The Hero Myth (and Enso circle) permeate Startup Culture.

We all have the same set of obstacles, in varying orders, and that’s why it is so important to control your narrative.

Only through narrative and story, will we achieve Product Market Fit. (It’s worth checking out this blogpost by @danmartell, focusing on the story element of the Twitter Journey: Understanding Product Story to build a Product that Sticks).

Our Identity is our Obstacle

There are paradoxes that we all face. Some individual, and some collective.

Ryan Holliday has a great new book available here.

As Ryan Holiday (@ryanholiday)puts it in his new book (quoting Marcus Aurilius): The impediment to action, advances action.

The responsibilities we each undertake, how we self-define, how this creates our world for us, and how this limits us — That is our identity. Our identity oscillates, and vacillates, through time, and sometimes within instants.

Our individual obstacle (that is also collective) is that our identity shields from us from the true nature of the universe. According to Campbell (and many Gnostic traditions, including Hinduism, Buddhism and others) we must shed ourselves of our identities in order to connect with our true calling, and yet, our identities are all that are important in our lives.

Its paradoxical, I know. But such is the underlying message of the Omni-Myth. That is why upon hearing our own Call to Adventure, we all initially Refuse the Call. We are attached to everything that forms our identity. We fear the unknown.

Once you cross the threshold, you can’t go back.

And yet, our identities are what force us to accept the call to adventure, and Cross the Threshold in order to follow our bliss. But, in the end, it is only through releasing our identity that we might experience the Rapture. And once we have experienced The Rapture, how do we ever expect to revert back to everyday existence, but through adoption of an archetype that fits with others’ identities, subjective and grounded in world-ly stereotypes, classifications and restrictions? Its all very complex.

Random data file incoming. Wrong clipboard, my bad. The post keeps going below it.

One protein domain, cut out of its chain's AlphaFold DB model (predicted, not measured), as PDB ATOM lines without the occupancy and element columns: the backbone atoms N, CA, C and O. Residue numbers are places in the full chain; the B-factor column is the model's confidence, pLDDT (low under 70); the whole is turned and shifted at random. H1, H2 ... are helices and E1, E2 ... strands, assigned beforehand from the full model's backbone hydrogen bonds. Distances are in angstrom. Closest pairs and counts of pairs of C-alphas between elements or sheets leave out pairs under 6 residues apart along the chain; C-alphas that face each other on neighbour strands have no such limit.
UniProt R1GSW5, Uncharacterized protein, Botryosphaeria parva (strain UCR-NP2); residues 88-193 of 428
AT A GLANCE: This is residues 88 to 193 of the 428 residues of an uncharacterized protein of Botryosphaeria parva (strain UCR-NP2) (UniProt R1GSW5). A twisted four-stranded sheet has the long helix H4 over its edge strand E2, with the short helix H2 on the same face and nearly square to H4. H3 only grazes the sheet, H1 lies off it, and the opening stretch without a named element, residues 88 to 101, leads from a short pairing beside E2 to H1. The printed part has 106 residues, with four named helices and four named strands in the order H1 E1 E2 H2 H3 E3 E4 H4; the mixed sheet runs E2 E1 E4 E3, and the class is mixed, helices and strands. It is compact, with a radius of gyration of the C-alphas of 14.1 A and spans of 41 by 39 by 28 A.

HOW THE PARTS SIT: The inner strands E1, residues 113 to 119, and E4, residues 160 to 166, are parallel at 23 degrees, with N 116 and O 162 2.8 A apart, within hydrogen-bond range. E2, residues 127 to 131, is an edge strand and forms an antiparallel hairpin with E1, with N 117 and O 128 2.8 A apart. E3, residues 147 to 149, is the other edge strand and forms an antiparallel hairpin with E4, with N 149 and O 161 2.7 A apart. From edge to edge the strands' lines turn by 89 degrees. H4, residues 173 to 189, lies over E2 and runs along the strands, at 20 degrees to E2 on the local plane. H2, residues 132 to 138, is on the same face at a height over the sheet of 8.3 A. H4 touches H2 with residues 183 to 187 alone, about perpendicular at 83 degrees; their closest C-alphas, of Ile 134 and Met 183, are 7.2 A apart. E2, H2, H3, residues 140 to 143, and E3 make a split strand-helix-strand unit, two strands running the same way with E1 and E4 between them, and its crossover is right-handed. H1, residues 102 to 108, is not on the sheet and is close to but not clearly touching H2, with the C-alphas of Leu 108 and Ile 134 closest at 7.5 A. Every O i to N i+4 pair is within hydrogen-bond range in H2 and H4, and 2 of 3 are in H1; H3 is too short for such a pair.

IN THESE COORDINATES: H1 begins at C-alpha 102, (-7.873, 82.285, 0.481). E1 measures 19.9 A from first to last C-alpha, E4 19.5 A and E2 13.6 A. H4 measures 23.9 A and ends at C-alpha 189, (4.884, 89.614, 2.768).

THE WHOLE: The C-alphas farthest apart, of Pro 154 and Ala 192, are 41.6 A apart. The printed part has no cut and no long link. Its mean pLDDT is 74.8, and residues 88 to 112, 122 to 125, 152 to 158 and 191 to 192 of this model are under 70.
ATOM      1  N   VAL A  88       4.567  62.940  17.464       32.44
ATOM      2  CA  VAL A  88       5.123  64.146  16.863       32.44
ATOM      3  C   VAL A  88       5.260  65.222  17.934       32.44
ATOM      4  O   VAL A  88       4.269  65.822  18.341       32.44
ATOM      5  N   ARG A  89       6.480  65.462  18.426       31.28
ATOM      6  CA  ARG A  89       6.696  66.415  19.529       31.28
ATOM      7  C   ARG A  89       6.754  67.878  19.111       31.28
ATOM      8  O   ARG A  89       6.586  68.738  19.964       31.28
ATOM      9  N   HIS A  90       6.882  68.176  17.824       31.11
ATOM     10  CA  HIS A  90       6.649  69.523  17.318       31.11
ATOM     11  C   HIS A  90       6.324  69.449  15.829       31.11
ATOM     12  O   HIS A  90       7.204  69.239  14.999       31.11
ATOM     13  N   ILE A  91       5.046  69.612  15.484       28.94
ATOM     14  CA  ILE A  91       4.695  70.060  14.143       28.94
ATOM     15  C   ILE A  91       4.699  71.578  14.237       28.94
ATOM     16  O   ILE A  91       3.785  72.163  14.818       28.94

My Maker Journey

Here’s the thing. I am on my own Maker Journey. I am risking everything, but I know that I am also gaining everything. Fortunately I (think that I may have) figured out the formula in advance.

You may or may not believe me, (and quite respectfully, I don’t care ;) as I have Met with the Goddess and Taken the Elixir. (I hope you might be interested to at least check in, every now and then — for amusement, or otherwise).

I plan to follow-up this blogpost with several more blogposts about my Maker Journey (which I honestly believe is connected intimately with the universal consciousness). The titles are as follows, please expect 1 per day for the next 2 weeks, unless I am tired, busy, surfing, otherwise occupied, or its a nice day to sit in a park in Montreal. These titles are not my titles, but yours. They are ours. Our own story, in its dynamic and ever-changing way, always fits under one or several of these titles. Everyone. Always.

(Please not that these are all in draft form until they are published, all comments are always welcome, before and after publication):

  1. The Call to Adventure
  2. Refusal of the Call
  3. Crossing the Threshold
  4. Path of Trials
  5. New Friends
  6. Meeting the Goddess
  7. Enemies and Challenges
  8. Personal Insight
  9. New Skills
  10. The Rapture
  11. The Call to Return
  12. Master of Two Worlds

I hope you join me for (at least) my next post tomorrow. And please retweet, if you like it☺ Or even ClicktoTweet! (Editable before sending)

Fair Use Caveat: Please understand that I may need to use some screenshots of classic Heroes from some awesome movies in these blogposts — In order to do so, I am invoking my privilege of Fair Use, found in the United States Copyright Act, Section 107(3). Any copyrighted material is being used in a reasonable manner, and in particular: the use of the material is in commentary (on the omni-hero myth and its relationship to ‘Makers’), the use is not commercial in nature, the amount of material is trivial (in relation to the work as a whole), and the effect of the use on the value of the work is minimal (and probably positive ☺). If you are the owner of the copyrighted material, and you would like to discuss further, please feel free to contact me here.